• First, we’re having a GREAT time with the One School-One Book program…. Getting “thank you” notes from parents already about how it’s “forcing” some family reading time that they seemed to have lost over the years.
    — Paul Marinko - Principal at St. Paul's Lutheran School - Fort Wayne, IN
  • Since last spring, our entire school has excitedly embraced the One School, One Book Program. We will soon begin our spring selection: A Cricket in Times Square -- the third book we've adopted since the spring of 2010!

    We are so thrilled with the positive impact this program has had on our students, families, and staff
    — Laurie LaRue - First Grade Teacher at Edgewood School - Bristol, CT
  • I think the OSOB program is brilliant. My seven year-old attends Orleans Elementary in Massachusetts and they (we) are reading Masterpiece. Since the grades levels range from one to five at this school, finding a book to suit all is difficult. My daughter can follow the big picture somewhat but we have to reinforce what we’ve read because it’s a lot to take in for her.
    — Glenn Krzeminski - Parent of student at Orleans Elementary - Orleans, MA
  • The One District, One Book program promoted by Read To Them...is a powerful way to systemically address and promote a culture of literacy throughout the entire school system.

    My school actually adopted a hamster and even used it as “pet therapy” for many of the behaviorally challenged children in our school.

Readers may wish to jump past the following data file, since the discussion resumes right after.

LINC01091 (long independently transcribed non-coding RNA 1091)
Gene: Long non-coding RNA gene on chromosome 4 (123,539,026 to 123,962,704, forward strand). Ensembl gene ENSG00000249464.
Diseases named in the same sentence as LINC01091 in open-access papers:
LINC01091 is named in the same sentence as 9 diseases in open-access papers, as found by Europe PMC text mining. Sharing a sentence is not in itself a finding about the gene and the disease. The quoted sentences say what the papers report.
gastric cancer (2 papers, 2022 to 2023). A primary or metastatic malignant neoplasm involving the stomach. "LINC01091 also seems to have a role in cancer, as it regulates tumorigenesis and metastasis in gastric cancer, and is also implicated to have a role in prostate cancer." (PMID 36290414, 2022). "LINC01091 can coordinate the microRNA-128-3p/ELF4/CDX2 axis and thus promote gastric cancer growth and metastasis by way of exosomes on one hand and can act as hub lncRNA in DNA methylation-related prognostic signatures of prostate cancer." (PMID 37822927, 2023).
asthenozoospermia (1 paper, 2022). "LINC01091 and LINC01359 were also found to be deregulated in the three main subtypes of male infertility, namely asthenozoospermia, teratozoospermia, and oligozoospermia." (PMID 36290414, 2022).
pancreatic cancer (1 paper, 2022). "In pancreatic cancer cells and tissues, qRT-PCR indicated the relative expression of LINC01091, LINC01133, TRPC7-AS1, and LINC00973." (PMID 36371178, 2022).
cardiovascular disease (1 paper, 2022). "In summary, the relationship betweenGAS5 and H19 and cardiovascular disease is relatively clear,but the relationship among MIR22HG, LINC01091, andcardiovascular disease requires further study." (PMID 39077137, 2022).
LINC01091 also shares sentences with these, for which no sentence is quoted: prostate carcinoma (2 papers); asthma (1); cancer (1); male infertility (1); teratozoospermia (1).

— Kenny Moles of West Virginia

Benefits & Requirements

The benefits of reading aloud are remarkable — studies have shown that reading to children helps them to listen better and longer, to build bigger vocabularies, to understand concepts better, to feel postive about both books and learning – and more.

When an entire school reads the same book, the buzz and excitement around the book increases these benefit. But it brings the added joy of building and expanding a sense of community among students, parents, teachers, and staff – and beyond. In some schools, bus drivers and custodial and cafeteria staff clamor to be included. And when a library or church or community group or commerical donor becomes involved, that sense of fostered community is exponential.

The effort and expense required for such a tremendous experience are modest, especially when compared to the return. The initial fee for books and program membership depends on the size of the school, and many schools can offset or cover that expense through grants or donations. When a school joins, they commit to a month of OSOB activities which are designed to work alongside normal daily school activities. Most schools report that these activities enhance, rather than hamper, the school day. A further strength of OSOB is that it can be easily refined, modified, and customized to fit each school’s environment, needs, and capabilities. Most schools have such a successful experience with OSOB that it becomes an annual part of their curriculum, and children and families look forward to it each year with eager anticipation.


Send an e-mail to One School, One Book Director, Bruce Coffey at bruce.coffey@readtothem.org – or call him at 804.310.1214 – to find out more.

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